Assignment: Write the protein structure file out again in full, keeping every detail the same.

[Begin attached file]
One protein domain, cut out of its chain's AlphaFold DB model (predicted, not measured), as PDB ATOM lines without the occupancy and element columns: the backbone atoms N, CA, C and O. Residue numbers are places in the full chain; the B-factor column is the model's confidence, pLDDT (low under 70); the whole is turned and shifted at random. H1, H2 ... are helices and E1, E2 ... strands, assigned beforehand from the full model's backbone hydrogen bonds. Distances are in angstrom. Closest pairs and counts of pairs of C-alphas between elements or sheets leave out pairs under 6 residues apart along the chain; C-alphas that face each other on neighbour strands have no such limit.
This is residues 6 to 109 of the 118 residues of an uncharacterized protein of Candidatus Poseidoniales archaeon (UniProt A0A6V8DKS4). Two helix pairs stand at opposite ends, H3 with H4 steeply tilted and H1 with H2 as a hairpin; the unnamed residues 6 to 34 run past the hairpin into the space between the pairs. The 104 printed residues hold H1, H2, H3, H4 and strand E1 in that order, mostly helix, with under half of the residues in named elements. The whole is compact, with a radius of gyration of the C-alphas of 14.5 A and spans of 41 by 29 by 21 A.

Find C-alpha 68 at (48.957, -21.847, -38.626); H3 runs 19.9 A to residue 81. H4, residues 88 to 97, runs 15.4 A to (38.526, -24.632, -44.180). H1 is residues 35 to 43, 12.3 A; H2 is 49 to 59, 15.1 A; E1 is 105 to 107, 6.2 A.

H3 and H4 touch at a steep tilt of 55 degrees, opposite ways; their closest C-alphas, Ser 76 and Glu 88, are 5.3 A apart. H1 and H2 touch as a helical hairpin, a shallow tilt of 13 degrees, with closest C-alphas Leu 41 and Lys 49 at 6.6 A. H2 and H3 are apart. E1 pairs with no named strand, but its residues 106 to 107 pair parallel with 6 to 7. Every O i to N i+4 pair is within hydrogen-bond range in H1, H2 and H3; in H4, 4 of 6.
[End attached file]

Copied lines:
One protein domain, cut out of its chain's AlphaFold DB model (predicted, not measured), as PDB ATOM lines without the occupancy and element columns: the backbone atoms N, CA, C and O. Residue numbers are places in the full chain; the B-factor column is the model's confidence, pLDDT (low under 70); the whole is turned and shifted at random. H1, H2 ... are helices and E1, E2 ... strands, assigned beforehand from the full model's backbone hydrogen bonds. Distances are in angstrom. Closest pairs and counts of pairs of C-alphas between elements or sheets leave out pairs under 6 residues apart along the chain; C-alphas that face each other on neighbour strands have no such limit.
This is residues 6 to 109 of the 118 residues of an uncharacterized protein of Candidatus Poseidoniales archaeon (UniProt A0A6V8DKS4). Two helix pairs stand at opposite ends, H3 with H4 steeply tilted and H1 with H2 as a hairpin; the unnamed residues 6 to 34 run past the hairpin into the space between the pairs. The 104 printed residues hold H1, H2, H3, H4 and strand E1 in that order, mostly helix, with under half of the residues in named elements. The whole is compact, with a radius of gyration of the C-alphas of 14.5 A and spans of 41 by 29 by 21 A.

Find C-alpha 68 at (48.957, -21.847, -38.626); H3 runs 19.9 A to residue 81. H4, residues 88 to 97, runs 15.4 A to (38.526, -24.632, -44.180). H1 is residues 35 to 43, 12.3 A; H2 is 49 to 59, 15.1 A; E1 is 105 to 107, 6.2 A.

H3 and H4 touch at a steep tilt of 55 degrees, opposite ways; their closest C-alphas, Ser 76 and Glu 88, are 5.3 A apart. H1 and H2 touch as a helical hairpin, a shallow tilt of 13 degrees, with closest C-alphas Leu 41 and Lys 49 at 6.6 A. H2 and H3 are apart. E1 pairs with no named strand, but its residues 106 to 107 pair parallel with 6 to 7. Every O i to N i+4 pair is within hydrogen-bond range in H1, H2 and H3; in H4, 4 of 6.